Renovation Plans in AutoCAD Architecture
Without using the Renovation Tools

Overview ---- Body ---- Conclusion

The Problem

AutoCAD Architecture was never designed to specifically address renovation (or TI) work.  In ACA 2010 the Renovation Extension, issued as a subscriber update for 2009 users, was integrated as a core feature but continues to suffer from, in my opinion, poor integration.  However, it does provide specific solutions for creating and managing renovation work in ACA and if you wed yourself to its system, you may find it extremely useful. 

The problem I have with it is that I don't like the system it employs and I can't alter it to work the way I want it to manage existing, to be demolished and proposed work.  For example, when I demolish an existing door in an existing wall, I like to show a new wall in its place.  The renovation tools fills in the gap with Mass Elements that do a great job of mimicking the wall but I really don't want to work with Mass Elements; especially if I change something in the Wall Style. 

I also don't like all of the new Display Representations it introduces.  I really just want to keep my renovation plans as simple as possible and in this article I will discuss some of the things you can do in ACA to build your own renovation system.

Managing the Categories

In renovation work there are obviously three primary categories and when you design your own renovation system you will need to define how you want to manage them.  For example, do you want special layers for each category, data designations, and unique display characteristics?

Let's start by examining what you can do to create a demolition tool.

In the illustration to the right I show the steps required to create a new Layer Key for use in AutoCAD Architecture.  You can find the Layer Key Styles button on the Layer Ribbon Panel.  When you activate the Style Manager, you may want to make a Copy of the Layer Key Style you are currently using so you can make your modifications in a new file; item marked as "2" shows that I have created "ARCHIdigm AIA (256 Color)".  Ideally you will do this work in a custom Layer Standard file or the default "AecLayerStd.dwg" that comes with ACA in order to be able to use this work in all other files.  You can also copy the new Layer Key Style to the "AecLayerStd.dwg" file later if you wish.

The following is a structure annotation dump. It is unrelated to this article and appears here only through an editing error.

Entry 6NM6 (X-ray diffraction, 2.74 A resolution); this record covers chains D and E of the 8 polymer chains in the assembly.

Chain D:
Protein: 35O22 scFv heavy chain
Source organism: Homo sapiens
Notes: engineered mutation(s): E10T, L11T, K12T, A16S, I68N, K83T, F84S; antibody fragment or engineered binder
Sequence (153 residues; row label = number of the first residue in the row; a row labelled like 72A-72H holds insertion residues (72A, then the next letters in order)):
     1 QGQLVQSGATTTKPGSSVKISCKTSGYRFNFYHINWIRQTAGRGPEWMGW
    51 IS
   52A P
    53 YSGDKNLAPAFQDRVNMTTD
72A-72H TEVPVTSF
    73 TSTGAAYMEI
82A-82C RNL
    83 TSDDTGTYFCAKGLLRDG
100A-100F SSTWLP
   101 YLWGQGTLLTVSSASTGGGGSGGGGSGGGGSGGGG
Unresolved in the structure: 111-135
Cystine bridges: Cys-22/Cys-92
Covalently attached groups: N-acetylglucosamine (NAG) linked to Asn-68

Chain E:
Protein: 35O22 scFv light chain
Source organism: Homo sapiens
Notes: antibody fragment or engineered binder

To create a new Layer Key, use the Add... button labeled "3" and then type in a Layer Key name that makes sense.  For this example I am going to create a totally generic demolition Layer Key so I have just named it "DEMO".  After providing a name, use the ellipses button (#5) to access the Layer Name dialog (#6).  For this example I have used the Layer Name dialog to create a layer named "A-Demo".  After completing this work, be sure to set all of the Layer Properties as you prefer for general demolition linework.

Remember that this work only resides in the current drawing file.  See classroom/adt_4_development_guide/ adt_5_dg_part_2.htm for more information on this subject.

Remapping Object Layers Based on the New Layer Key

AutoCAD Architecture has a pretty neat command for reassigning Objects to a new Layer based on a Layer Key.  You can access the "Remap Object Layers" button on the fly-out panel under the Layers Panel or by typing "RemapLayers" on the command line.